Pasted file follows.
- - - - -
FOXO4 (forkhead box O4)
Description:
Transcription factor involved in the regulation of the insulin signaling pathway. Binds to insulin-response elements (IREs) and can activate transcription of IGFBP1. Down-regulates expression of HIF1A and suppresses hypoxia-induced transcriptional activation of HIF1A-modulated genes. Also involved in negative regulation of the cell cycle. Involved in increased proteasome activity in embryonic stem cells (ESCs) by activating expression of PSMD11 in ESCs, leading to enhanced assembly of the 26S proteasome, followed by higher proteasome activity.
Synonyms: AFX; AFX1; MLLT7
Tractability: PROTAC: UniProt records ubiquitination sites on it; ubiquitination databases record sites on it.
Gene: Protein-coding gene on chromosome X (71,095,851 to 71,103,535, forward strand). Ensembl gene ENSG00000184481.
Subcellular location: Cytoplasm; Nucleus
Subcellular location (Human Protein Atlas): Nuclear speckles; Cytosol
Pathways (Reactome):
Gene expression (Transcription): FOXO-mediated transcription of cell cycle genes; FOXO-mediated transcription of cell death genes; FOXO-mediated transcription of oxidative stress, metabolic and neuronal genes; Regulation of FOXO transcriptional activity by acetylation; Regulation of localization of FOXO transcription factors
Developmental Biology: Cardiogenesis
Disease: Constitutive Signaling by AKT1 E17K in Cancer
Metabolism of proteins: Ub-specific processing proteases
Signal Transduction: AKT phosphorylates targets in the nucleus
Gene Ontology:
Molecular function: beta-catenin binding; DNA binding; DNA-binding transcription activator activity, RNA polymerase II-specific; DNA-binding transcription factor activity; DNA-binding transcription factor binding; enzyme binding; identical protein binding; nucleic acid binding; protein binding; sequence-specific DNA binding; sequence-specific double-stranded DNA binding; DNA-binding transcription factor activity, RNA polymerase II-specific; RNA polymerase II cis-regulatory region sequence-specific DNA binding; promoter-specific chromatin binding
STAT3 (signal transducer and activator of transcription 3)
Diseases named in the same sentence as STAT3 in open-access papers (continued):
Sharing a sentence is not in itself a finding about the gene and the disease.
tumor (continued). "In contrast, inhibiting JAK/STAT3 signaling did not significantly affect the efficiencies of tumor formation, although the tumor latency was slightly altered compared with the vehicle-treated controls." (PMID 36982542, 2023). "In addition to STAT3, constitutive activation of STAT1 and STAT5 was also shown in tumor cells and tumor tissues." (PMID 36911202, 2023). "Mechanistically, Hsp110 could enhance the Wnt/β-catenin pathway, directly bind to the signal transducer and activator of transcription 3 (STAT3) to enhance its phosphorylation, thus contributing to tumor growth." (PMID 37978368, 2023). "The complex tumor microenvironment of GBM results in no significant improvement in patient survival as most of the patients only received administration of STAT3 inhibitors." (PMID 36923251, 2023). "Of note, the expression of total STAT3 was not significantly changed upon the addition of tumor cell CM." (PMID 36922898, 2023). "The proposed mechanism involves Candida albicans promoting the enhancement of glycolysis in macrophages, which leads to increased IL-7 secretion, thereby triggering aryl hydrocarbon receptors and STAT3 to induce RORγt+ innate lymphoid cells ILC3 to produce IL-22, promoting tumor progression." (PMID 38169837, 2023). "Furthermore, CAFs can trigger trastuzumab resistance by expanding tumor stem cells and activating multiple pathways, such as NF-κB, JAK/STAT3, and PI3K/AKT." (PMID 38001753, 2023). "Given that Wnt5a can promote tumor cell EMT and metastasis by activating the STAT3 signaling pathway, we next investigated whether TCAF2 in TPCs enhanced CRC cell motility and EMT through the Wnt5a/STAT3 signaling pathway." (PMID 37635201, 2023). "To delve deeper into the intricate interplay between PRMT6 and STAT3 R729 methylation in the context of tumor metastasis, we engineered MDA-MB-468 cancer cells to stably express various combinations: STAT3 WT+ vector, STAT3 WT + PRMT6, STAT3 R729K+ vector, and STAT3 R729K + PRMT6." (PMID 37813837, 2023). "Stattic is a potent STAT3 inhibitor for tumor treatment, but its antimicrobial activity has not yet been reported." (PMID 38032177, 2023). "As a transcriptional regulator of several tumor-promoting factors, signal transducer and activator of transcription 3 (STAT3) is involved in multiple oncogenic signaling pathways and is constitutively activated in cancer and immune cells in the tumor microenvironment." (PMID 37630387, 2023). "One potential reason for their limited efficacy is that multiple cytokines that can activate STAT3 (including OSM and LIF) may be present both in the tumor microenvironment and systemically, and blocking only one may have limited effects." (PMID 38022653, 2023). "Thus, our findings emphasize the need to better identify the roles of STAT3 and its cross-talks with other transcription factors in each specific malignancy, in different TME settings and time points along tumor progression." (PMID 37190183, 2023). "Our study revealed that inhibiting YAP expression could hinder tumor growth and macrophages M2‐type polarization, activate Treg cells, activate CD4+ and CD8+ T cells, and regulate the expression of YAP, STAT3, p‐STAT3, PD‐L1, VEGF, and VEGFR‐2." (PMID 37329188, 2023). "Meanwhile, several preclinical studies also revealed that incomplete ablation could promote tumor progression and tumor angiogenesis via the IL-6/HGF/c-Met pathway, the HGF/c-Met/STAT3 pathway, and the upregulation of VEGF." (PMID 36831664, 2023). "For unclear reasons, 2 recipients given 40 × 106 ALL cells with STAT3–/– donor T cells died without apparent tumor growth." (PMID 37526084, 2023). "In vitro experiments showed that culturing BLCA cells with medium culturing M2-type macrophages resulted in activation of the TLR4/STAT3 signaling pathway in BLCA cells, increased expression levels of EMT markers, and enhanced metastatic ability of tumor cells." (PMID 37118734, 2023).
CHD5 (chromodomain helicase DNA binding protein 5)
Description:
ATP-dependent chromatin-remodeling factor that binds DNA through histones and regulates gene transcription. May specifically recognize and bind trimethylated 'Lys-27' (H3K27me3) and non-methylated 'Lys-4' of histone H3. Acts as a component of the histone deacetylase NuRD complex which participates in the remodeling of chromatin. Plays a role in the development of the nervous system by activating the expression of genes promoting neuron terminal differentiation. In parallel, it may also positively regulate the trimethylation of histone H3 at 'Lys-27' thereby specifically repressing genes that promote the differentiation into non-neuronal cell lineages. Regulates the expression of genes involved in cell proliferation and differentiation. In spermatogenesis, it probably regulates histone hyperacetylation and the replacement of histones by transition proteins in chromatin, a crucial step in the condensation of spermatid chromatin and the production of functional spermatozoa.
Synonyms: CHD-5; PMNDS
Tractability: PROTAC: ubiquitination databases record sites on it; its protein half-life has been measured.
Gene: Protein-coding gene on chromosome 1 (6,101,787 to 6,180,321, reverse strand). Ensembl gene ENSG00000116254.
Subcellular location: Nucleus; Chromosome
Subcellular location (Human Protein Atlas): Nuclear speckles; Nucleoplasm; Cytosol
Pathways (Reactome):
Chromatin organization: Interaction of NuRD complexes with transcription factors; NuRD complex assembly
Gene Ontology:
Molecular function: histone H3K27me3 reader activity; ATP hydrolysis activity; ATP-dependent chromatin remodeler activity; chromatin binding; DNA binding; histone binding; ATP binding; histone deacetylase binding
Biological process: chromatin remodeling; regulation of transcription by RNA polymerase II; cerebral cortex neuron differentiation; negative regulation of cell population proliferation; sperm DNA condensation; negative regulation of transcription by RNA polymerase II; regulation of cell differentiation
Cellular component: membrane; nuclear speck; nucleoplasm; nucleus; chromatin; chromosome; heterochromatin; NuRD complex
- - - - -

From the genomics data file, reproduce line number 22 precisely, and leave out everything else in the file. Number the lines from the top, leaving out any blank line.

Description: